Indian band thwarts Vancouver ground-breaking

Monday, March 12th, 2012

Protesters gather at Southwest Marine Drive siteCut

Stanley Tromp
Van. Courier

Protesters from the Musqueam Indian Band stopped construction workers from starting excavation of land they say is home to their ancient burial ground.

Workers and property owner Gary Hackett were turned away when they showed up at 1338 Southwest Marine Dr. at 7:30 a.m. Monday. The land between the Metro Theatre and The Motel nightclub is being developed for a large condominium project.

While high winds blew out the power to stores and traffic lights in south Vancouver, about 40 protesters held up signs and beat drums, while many drivers honked their horns in support. Musqueam spokesperson Aaron Wilson said the protest was necessary after talks with the developer broke down. Protesters vowed to stay until the development plan by Magnum Projects for “HQ concrete homes” is stopped.

To help find a solution to the dispute, the B.C. government has scheduled meetings this week with the band, the city and the developer.

“Our chief has been working directly with Mayor Gregor Robertson and city manager Penny Ballem,” Musqueam band manager Ken McGregor told the Courier. “They have been very sympathetic, but getting agreement with three levels of government is complex and doesn’t move as quickly as some developers might like. Everybody is in a bit of a legal box.”

In 2006, Hackett received a heritage permit to start the B.C. government’s archaeological impact assessment on the property to prepare for development of six lots. In December 2008 the province sent the draft management plan to the Musqueam Band for comment but did not receive any response from the Musqueam until the current permit application was referred to it, said Brennan Clarke, spokesperson for the B.C. Ministry

of Forests, Lands and Natural Resource Operations.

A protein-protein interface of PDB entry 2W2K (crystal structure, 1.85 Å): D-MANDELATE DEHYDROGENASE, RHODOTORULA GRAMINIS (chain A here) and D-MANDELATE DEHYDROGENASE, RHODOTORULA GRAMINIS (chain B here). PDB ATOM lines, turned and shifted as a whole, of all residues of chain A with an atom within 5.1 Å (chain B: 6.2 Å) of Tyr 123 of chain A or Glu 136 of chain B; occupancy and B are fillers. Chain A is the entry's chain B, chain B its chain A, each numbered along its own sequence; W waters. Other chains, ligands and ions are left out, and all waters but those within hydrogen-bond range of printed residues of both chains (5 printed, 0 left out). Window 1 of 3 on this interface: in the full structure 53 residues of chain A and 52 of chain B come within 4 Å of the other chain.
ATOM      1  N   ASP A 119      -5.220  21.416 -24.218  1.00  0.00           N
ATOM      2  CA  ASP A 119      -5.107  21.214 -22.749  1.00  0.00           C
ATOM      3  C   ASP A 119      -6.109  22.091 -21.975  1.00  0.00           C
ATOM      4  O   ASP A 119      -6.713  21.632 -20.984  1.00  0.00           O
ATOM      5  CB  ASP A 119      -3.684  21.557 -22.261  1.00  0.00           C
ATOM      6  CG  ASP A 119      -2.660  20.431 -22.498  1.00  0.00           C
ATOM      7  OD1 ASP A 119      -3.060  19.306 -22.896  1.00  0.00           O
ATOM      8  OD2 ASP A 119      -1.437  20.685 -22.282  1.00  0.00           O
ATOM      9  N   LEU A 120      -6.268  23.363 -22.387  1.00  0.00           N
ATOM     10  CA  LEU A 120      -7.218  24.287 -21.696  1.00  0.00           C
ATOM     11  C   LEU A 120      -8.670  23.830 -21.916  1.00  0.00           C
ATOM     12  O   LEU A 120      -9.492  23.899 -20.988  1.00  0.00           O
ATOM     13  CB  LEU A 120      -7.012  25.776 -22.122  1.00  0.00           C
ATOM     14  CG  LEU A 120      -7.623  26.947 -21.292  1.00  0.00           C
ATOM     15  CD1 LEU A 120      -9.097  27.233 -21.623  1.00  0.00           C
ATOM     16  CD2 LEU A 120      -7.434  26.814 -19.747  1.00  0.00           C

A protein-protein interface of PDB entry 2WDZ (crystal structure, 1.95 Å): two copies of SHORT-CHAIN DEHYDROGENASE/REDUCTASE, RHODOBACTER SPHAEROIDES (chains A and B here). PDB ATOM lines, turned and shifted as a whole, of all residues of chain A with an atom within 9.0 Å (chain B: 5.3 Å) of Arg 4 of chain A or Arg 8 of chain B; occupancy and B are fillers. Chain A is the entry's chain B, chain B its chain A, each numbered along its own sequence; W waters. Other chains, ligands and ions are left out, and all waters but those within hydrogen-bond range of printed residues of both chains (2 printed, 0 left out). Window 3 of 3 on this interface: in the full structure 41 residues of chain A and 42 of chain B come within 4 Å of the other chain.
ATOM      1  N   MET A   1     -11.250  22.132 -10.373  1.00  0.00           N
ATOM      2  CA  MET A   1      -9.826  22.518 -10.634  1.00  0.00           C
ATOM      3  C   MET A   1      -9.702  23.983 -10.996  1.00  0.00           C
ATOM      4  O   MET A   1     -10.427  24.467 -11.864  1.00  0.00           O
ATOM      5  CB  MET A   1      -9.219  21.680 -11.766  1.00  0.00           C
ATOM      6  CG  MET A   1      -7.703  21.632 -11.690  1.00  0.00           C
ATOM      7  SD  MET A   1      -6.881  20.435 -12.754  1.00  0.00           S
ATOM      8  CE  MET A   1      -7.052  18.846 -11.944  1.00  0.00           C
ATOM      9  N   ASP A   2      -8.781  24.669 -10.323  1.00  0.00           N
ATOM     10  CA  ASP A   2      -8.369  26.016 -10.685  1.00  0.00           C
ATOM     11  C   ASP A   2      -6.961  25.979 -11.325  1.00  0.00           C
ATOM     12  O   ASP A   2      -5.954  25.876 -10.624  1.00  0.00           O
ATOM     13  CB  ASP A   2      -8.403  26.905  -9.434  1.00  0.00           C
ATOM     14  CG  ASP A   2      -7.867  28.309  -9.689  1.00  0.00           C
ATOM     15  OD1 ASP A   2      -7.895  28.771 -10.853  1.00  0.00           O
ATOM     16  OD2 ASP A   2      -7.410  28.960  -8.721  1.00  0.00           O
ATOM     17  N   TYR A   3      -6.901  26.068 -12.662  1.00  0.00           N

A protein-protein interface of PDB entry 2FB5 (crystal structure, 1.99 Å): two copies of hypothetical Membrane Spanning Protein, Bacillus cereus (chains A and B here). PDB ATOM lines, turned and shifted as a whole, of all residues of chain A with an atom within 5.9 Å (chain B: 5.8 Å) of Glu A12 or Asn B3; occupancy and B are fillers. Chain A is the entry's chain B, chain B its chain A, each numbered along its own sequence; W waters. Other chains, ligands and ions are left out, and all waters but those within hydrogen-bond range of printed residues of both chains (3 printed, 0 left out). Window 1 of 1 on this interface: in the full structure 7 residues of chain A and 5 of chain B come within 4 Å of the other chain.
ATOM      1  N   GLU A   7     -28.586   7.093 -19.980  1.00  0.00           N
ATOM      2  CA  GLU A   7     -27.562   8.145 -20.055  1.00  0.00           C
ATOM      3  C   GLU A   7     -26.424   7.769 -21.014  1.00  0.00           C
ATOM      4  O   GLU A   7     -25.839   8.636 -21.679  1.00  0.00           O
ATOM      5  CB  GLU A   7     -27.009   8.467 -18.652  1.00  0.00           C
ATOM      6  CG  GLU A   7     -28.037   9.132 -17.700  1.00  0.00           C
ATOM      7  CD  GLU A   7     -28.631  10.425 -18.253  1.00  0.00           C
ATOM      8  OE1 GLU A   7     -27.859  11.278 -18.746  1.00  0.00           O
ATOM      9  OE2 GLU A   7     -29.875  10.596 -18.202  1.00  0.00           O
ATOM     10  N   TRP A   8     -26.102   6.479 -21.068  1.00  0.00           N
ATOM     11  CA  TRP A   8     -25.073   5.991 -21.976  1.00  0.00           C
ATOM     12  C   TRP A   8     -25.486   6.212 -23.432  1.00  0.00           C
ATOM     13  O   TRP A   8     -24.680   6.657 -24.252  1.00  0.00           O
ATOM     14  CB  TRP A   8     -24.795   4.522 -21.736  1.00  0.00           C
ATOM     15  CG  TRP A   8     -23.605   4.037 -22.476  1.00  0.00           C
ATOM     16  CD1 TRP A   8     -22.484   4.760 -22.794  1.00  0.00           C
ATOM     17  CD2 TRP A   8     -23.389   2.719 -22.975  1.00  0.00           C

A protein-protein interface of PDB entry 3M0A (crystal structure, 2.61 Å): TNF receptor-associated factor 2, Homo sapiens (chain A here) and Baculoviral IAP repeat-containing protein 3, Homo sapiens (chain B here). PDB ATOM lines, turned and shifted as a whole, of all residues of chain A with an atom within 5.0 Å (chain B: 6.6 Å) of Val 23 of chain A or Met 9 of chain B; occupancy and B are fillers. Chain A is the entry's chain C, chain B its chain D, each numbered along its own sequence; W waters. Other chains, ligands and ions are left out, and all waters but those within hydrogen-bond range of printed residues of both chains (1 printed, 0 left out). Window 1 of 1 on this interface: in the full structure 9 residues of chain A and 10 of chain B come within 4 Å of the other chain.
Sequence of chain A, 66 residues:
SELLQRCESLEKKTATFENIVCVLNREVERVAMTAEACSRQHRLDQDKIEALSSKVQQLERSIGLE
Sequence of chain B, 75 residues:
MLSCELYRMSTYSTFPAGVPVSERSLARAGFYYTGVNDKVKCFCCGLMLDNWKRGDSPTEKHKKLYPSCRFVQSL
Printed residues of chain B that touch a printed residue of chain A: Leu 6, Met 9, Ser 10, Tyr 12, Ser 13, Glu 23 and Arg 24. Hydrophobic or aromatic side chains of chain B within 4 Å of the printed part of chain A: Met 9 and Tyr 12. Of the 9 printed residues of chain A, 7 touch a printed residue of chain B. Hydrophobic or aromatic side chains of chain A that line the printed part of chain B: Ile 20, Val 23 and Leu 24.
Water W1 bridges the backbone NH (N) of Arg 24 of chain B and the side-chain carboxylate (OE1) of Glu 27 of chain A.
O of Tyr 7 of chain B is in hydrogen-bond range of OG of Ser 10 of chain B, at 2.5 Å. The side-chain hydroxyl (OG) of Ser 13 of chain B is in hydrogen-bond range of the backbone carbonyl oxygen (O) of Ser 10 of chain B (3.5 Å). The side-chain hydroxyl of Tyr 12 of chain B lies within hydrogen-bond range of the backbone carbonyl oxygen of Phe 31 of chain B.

Then in December 2011, the province issued two permits to Lan-Pro Holdings (the developer) and Stantec (the archaeology consultant) to allow for development of the lots. “The Archaeology Branch is satisfied that the proposed site management plan balances the condition of the site (heavily disturbed) with the interests of the private land owner,” Clarke wrote in a ministry email to media.

The Musqueam dispute the province’s claim. “Work was stopped in the area near where the intact remains were discovered,” Clarke added in the email. “The remains have not been removed. The site where the remains were found will not be disturbed until an archaeologist has completed intensive testing the vicinity to determine if there are additional remains in the area.”

McGregor said the city told the band that once the provincial archeology permit is issued, the city doesn’t have the legal right to stand in the way of development. “Everybody seems to want to do the right thing but they say no one has the legal authority to do anything.”

Unlike the land under the Fraser Arms Hotel, the Musqueam band does not officially own the land at 1338 Southwest Marine Dr., but still claims title to it. McGregor added that the protest is not being organized from the band office, although it endorses its members’ efforts. “Most people wouldn’t want their gravesites desecrated outside their churches. This site is older than the Egyptian pyramids,” he said.

The developers and city staff could not be reached for comment by deadline.

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